You can run the X server in two ways: with the X Display Manager (XDM), or by booting to the command line and starting X manually. There are too many distributions, each with its own configuration and startup procedures, for me to be able to provide general instructions for running the server in this article. But as an example, here's a quick way to set up a Fedora Core Linux system to boot to the command line so you can run the X server manually. This should work for other Red Hat-based distributions, and something similar should work for other distributions.

Your first step, while you are still in the desktop, is to use your favorite text editor to create a startup script in your home directory, if there isn't already such a script. In this case, since we are going to start manually, the file should be named .xinitrc; if we were going to use XDM, it would be .xsession. Be sure to make the file executable.

The last line of the file should run the window manager; in fact, that can be the only entry in the file. But it's useful if you want to do work, to set up at least a couple of xterm windows and maybe start a browser or any other application program that you use regularly. Here, for example, is my .xinitrc file:

   xterm -sb -geometry 80x55+5+5 &
   xterm -sb -geometry 80x55+530+30 &
   oclock -geometry +1450+920 -bg ivory -fg blue &
   xscreensaver &

   exec fvwm

This file starts up two xterm windows, with sidebars and the specified geometry. 80x55 is the size of the window (80 characters wide and 55 lines long), and +5+5 indicates where on the screen the upper-left corner should be placed. Every line except the last one ends with an & to put them in the background so the next line can be executed. After starting up a clock with an ivory background (the face) and a blue foreground (the hands), and the xscreensaver program, the script runs the window manager, fvwm.

Now we are ready to establish that we don't want to boot into X. As root, edit the file /etc/inittab and update the line that sets up the initial runlevel. We want it to start in runlevel 3 (multiuser mode) instead of runlevel 5 (X11 mode). Specifically, change the line


to read


Then when you restart the system, it will boot to a regular terminal window instead of to X11, displaying a login prompt. After you log in, you can start X:

	 $ startx 

As long as the startup script is running, the X server will also continue running. Since the last command in the script starts the window manager, X will continue to execute until the window manager is terminated, which terminates the script. Thus in effect, stopping execution of the window manager also stops the X server.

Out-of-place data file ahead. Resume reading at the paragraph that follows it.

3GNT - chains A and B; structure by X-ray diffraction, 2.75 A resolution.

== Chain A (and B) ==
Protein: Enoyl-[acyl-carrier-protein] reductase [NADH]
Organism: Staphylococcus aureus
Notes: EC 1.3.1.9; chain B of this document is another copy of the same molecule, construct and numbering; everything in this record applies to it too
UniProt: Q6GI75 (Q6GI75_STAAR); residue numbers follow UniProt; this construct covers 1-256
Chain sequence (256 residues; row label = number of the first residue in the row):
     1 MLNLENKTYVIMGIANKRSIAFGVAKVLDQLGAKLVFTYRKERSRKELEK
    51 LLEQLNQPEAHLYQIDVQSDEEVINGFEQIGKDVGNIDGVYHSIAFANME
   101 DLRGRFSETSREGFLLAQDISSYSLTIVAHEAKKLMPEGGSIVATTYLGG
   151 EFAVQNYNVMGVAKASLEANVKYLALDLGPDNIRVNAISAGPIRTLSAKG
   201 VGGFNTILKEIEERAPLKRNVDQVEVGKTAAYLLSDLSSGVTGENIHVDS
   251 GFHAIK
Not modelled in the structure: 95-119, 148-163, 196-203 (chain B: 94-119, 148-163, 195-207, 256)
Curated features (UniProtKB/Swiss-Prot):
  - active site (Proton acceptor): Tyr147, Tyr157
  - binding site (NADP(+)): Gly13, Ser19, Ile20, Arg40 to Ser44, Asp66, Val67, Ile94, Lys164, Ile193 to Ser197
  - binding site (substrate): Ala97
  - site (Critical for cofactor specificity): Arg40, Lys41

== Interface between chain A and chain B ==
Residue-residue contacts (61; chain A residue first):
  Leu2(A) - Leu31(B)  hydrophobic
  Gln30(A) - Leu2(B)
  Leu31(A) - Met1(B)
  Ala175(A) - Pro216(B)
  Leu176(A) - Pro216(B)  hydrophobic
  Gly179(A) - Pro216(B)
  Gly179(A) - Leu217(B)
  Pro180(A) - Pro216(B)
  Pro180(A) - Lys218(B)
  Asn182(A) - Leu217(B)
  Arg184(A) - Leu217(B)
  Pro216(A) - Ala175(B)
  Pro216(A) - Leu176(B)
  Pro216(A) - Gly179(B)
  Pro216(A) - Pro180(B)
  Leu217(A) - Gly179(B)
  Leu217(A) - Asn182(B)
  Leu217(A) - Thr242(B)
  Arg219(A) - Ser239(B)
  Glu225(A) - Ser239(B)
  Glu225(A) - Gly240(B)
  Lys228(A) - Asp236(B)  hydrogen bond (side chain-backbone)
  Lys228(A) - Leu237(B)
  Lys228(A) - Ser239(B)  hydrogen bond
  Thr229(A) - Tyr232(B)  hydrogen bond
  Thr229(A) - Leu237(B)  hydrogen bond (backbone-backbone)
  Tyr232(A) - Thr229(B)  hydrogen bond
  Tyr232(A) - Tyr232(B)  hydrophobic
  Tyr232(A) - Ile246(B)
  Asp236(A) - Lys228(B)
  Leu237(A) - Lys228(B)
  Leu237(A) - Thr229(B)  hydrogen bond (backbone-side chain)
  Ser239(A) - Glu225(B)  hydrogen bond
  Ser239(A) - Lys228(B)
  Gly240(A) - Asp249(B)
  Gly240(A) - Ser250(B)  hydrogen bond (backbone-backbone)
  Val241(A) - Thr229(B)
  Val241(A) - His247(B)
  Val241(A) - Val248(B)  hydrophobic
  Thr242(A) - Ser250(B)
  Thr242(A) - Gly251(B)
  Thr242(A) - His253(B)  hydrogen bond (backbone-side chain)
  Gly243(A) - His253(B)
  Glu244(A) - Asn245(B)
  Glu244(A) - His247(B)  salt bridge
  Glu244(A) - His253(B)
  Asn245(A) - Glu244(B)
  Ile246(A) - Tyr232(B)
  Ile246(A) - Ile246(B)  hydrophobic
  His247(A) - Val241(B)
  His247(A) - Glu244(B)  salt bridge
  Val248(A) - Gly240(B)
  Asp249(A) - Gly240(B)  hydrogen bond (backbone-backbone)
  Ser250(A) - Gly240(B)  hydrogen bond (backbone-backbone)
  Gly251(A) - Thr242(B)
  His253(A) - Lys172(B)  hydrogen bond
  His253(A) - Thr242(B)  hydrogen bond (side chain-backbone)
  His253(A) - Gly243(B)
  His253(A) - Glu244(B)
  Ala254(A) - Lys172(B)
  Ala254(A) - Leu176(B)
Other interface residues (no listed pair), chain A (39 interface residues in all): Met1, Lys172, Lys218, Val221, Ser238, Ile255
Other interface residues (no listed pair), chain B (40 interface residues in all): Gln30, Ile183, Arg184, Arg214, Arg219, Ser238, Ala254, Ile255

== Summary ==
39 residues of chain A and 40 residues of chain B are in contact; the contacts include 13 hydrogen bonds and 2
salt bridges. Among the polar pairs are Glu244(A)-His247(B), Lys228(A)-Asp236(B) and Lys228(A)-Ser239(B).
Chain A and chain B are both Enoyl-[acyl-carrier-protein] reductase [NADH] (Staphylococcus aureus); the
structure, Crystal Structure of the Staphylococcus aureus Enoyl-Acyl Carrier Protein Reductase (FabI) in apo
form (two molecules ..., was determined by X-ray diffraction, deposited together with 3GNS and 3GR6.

In fvwm, to stop the window manager, select Exit Fvwm from the root menu--the menu you get when you click on the root window (the background behind the other windows). Figure 1 shows an example of an fvwm root menu:

Figure 1
Figure 1. An fvwm root menu

Exit Fvwm is the last entry. When you click on it, a submenu asks whether you really want to quit fvwm, whether you want to restart fvwm, or whether you want to start a different window manager.

Figure 2 shows my screen running fvwm, based on the .xinitrc file we just saw, after I'd been working for a while, running commands in the xterm windows and starting some additional X clients.

Figure 1
Figure 2. Using fvwm to run commands and start X clients

The X Server

The X server manages the display hardware. The server captures input events from the user via keyboard or mouse (or other input device) and passes the information to a client application that has requested it. It also receives requests from the application to perform some graphical action. For example, if you use your mouse to move a window on the screen, the X server passes the information to the window manager, which responds by telling the server where to reposition the window, and the X server performs the action. If the client is a calculator, such as xcalc, it might request that digits be displayed into the window as the user clicks on buttons to enter a number.

In any case, it is always the server that interacts with the hardware. Thus only the server software has to be hardware-specific. In fact, only the parts of the server that actually interact with the hardware need to be rewritten for X to be ported to new systems or to be usable with a new terminal or a new type of input device, for example. As long as the X clients are written to use the X Protocol, they can run on any system and communicate with the X server.

Configuring X

Getting X configured correctly used to be a real chore. You had to know all the hardware specifications for your monitor and video card, which isn't always easy to gather. Nowadays, though, your distribution's installation program is generally able to autodetect the hardware and find the right settings.

Nonetheless, you still might need to go into the configuration file to tweak a setting or two. Or you might simply be curious about how the file is set up.

You'll find the configuration file in /etc/X11, called xorg.conf for the X.Org server and XF86Config or XF86Config-4 for the XFree86 server. Click here to see what the xorg.conf file for my system looks like.

We don't have space to discuss the details of the file here. What's interesting to note is the way each piece of hardware is defined separately and then in terms of their relationships to each other.

The configuration file is divided into sections. For example, the Module section specifies the modules to be loaded when the X Window System starts up. There can be more than one of a particular section type. In this configuration are two InputDevice sections, one for the keyboard and one for the mouse. Each section has an Identifier, used to reference the section from another section.